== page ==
In accordance to the hypotheses, satisfaction with public services was divided into the areas of economic support, education, and public safety. Economic support comprised satisfaction with support for self-employment; the social economy (i.e., cooperatives, social enterprises); sales of local products; local tourism; agriculture, livestock, and fisheries industries; and job creation in the region. These items were based on some Korean studies (Kang, 2018; Park, 2014). Education services were measured in terms of satisfaction with information on education, quality of public education, educational facilities, and educational programs. Some studies also assessed the quality of education services in terms of educational facilities as well as accessibility to educational facilities (Sirgy et al., 2008). Public safety services comprised police services, disaster management, and sanitation services. Safety is an important factor in assessing the quality of residential environments (I. H. Lee et al., 2019), and Özkan and Yilmaz (2019) evaluated safety by considering the aforementioned items.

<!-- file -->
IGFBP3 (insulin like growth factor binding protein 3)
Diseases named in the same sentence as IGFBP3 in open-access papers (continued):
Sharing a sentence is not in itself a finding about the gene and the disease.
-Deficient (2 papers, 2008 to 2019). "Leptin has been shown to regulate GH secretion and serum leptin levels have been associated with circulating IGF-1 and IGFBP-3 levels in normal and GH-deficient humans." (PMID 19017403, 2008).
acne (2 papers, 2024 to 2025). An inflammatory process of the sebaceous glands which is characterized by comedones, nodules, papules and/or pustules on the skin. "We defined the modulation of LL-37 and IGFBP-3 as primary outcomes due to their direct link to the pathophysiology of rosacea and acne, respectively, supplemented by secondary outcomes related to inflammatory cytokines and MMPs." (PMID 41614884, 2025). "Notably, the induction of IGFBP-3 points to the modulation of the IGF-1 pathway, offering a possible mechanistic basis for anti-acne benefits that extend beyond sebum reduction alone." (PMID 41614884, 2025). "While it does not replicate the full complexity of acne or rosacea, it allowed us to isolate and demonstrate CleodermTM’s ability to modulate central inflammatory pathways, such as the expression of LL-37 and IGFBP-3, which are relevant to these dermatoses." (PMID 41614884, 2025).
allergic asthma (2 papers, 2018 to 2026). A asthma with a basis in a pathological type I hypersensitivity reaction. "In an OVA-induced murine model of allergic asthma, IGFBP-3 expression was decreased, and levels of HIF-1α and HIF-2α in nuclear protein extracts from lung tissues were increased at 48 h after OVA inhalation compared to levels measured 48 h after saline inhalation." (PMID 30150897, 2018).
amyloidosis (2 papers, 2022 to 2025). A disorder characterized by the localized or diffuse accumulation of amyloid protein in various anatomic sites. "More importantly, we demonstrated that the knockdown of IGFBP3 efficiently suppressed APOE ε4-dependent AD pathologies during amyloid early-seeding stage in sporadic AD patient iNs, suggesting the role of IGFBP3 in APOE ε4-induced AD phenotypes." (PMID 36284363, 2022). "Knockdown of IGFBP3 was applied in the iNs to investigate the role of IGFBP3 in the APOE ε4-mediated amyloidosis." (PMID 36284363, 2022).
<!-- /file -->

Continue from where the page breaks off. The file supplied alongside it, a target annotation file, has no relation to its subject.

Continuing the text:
Further, trust in local government was measured at various levels. Survey questions asked respondents to report their trust in the chief executive of their local government, “local government officials,” and “other public institutions” (e.g., the education office). Finally, community satisfaction was comprised of questions on “overall life satisfaction” and “willingness to continue to reside in the current area” based on existing studies (Hannscott, 2016).

Analytical Method